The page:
Evolutionary pressures have made foraging behaviors highly efficient in many species. Eye movements during search present a useful instance of foraging behavior in humans. We tested the efficiency of eye movements during search using homogeneous and heterogeneous arrays of line segments. The search target is visible in the periphery on the homogeneous array, but requires central vision to be detected on the heterogeneous array. For a compound search array that is heterogeneous on one side and homogeneous on the other, eye movements should be directed only to the heterogeneous side. Instead, participants made many fixations on the homogeneous side. By comparing search of compound arrays to an estimate of search performance based on uniform arrays, we isolate two contributions to search inefficiency. First, participants make superfluous fixations, sacrificing speed for a perceived (but not actual) gain in response certainty. Second, participants fixate the homogeneous side even more frequently than predicted by inefficient search of uniform arrays, suggesting they also fail to direct fixations to locations that yield the most new information.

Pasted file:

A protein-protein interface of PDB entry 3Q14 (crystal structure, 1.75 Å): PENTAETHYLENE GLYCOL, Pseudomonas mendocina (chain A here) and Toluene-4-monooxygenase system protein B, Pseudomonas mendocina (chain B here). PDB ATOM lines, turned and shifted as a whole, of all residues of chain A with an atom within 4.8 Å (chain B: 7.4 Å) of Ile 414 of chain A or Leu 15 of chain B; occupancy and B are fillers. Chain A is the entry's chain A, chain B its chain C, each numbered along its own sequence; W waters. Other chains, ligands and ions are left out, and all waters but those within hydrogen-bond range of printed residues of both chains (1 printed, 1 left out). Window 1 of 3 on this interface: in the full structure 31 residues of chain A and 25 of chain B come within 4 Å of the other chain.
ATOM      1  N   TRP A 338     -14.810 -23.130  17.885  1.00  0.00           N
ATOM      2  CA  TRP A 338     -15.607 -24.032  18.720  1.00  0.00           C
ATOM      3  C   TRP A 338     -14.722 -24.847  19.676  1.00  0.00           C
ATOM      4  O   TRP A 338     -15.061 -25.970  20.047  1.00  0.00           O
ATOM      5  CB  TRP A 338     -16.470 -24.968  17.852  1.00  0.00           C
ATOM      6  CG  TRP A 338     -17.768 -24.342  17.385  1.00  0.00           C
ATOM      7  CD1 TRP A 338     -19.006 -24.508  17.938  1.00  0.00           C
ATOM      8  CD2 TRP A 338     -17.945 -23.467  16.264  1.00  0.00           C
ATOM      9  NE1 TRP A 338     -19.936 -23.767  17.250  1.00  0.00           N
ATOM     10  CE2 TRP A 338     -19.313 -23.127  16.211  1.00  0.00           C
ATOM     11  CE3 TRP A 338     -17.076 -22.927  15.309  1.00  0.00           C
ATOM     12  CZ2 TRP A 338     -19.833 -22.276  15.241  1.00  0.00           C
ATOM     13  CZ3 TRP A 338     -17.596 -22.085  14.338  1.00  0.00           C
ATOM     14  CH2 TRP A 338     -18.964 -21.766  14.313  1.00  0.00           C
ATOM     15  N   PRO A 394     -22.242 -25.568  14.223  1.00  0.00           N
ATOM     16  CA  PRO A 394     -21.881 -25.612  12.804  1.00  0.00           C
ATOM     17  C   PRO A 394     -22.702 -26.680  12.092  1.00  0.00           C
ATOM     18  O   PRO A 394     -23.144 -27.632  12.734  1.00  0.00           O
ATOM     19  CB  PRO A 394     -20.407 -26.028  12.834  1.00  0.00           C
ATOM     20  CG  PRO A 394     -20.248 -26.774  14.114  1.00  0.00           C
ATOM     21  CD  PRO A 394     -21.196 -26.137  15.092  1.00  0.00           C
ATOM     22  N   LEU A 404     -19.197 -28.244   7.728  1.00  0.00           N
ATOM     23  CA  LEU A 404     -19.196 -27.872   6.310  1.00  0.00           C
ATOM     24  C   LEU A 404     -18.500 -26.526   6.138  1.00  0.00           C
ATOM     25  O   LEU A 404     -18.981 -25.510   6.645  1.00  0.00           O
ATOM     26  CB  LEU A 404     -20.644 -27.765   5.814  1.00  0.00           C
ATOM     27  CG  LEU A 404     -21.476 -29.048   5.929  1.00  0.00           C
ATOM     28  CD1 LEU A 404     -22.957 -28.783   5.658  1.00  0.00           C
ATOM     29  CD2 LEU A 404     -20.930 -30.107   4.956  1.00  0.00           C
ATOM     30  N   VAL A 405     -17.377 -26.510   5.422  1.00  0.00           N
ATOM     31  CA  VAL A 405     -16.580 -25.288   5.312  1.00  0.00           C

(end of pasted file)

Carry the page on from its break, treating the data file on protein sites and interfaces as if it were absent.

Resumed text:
|Number of pages||6|
|Journal||Proceedings of the Royal Society of London. B, Biological Sciences|
|Early online date||15 Feb 2017|
|Publication status||Published - 22 Feb 2017|
- visual search
- optimal behaviour
- eye movements